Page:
[00:23:21.14] spk_1:
right? But one thing I do want to say that’s really important because I had a difficult moment once and it’s actually pretty recently And it wasn’t in a mentor relationship, but I’ll say this when there are difficult moments that are happening. It is important that we prioritize the issues or issues that were going to deal with because in some cases you may have identified five or six issues that are a problem. But you have to ask yourself, will it be effective for me to just list all of these issues and problems that I have, you may well not prioritize and identify the top two and deal with those because when you overwhelm people with all these things that you feel are going wrong, it can be hard to process. So we have to figure out what’s realistic and what you need to talk about and deal with and what are some of the things that you can maybe let go and deal with that another time.

[00:24:12.24] spk_0:
Are the mentor and the mentee equal in this relationship or or is the mentor have more of a leadership role? Uh, do you, do you you and, and, you know, I think for our listeners, you know, in small and mid sized nonprofits, they’re most likely to be doing professional mentoring mentoring someone new to nonprofits or new to administration maybe or management or new to fundraising or if not new, you know, junior to them, but conspiring to, to something greater. Um, is it, is it a relationship of equals or or it shouldn’t, it shouldn’t be

[00:25:19.94] spk_1:
right. I think that’s a wonderful question and I think absolutely it’s a relationship of equals. All parties involved in the mentor mentee relationship, they are equal. Even if it’s a dynamic where the person is much younger and the other person is much older, One is a male or female, you know, that one has a PhD, the other has a no degree. The everybody that’s in that relationship are equal in terms of, because each person has to fully show up and participate in the relationship in order for it to work. Now with that being said though, each person has a different responsibility. The mentor inherently has more information about the subject than the mentee. And so when it comes to being a subject matter expert, of course, the mentor has more information. They have more responsibility to help frame the experience and the, and to help guide the mentee when they’re on track or off track. But the minty also has to has to show up and be participatory and they have to again be feel comfortable with the relationship in order to for it to be a healthy relationship. I think that that relationship cannot be successful if both people aren’t showing up fully and the relationship cannot be successful if one person is entering it, thinking that they have more authority and in more power because absolutely not, each person has a role to play and it’s important to understand the limits of that role and not to overstep or under step it because that’s when things can just go bad.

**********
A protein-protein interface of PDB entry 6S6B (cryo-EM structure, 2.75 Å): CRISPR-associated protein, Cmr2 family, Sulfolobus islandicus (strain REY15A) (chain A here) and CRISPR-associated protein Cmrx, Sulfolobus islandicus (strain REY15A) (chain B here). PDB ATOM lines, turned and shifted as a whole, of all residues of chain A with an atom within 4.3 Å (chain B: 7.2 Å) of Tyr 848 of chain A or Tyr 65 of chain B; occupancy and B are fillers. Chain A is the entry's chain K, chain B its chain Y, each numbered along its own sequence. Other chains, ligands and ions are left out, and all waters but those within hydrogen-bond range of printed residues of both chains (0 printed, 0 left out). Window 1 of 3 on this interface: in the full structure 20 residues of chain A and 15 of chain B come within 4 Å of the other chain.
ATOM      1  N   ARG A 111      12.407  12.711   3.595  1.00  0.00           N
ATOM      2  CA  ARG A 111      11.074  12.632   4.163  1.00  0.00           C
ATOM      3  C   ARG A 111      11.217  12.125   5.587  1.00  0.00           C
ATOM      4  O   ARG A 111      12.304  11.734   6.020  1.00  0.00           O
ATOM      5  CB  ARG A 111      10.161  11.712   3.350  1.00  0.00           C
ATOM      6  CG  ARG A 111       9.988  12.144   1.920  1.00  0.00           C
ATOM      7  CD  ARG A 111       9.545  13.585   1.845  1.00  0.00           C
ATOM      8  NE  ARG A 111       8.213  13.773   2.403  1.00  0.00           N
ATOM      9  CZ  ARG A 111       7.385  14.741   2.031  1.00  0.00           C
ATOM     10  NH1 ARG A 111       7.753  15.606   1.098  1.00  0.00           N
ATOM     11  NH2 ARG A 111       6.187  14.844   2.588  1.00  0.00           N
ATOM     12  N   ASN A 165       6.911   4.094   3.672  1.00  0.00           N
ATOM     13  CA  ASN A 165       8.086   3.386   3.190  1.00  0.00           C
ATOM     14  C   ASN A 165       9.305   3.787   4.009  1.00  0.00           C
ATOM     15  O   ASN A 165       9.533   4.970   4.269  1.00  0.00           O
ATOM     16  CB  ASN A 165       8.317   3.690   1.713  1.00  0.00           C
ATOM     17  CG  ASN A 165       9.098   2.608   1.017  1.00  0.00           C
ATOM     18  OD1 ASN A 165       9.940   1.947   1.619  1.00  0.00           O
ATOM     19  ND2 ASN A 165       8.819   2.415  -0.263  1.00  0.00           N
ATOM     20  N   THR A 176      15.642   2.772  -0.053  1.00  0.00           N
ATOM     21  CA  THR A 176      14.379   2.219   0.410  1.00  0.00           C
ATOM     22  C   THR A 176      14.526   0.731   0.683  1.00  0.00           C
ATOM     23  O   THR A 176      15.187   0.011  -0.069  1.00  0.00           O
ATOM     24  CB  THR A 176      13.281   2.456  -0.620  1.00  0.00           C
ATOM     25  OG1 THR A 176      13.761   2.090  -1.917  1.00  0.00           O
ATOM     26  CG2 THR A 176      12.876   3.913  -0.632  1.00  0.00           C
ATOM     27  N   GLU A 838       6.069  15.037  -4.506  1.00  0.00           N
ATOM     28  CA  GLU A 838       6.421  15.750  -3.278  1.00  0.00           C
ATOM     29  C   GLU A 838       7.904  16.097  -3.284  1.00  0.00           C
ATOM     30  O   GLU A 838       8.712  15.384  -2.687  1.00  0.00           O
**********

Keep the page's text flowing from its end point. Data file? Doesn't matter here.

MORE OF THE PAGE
[00:26:30.54] spk_0:
Cool. Thanks. What what are what are some ways you’ve seen folks grow and and mature and and that that could be, you know, that could be the mentor growing and maturing too. I’m not assuming it’s the mentee, but you know, sort of like getting a uh some of that really valuable outcomes. I don’t I don’t really want to make it sound quantifiable or anything like that, but but you know, more of the squishy, you know, like more than the humanity of it. What’s some of the ways you’ve seen either party or both parties, you know, develop, grow, maybe mature? You know, what, what what what what can we aspire to in a relationship like this?

[00:27:54.74] spk_1: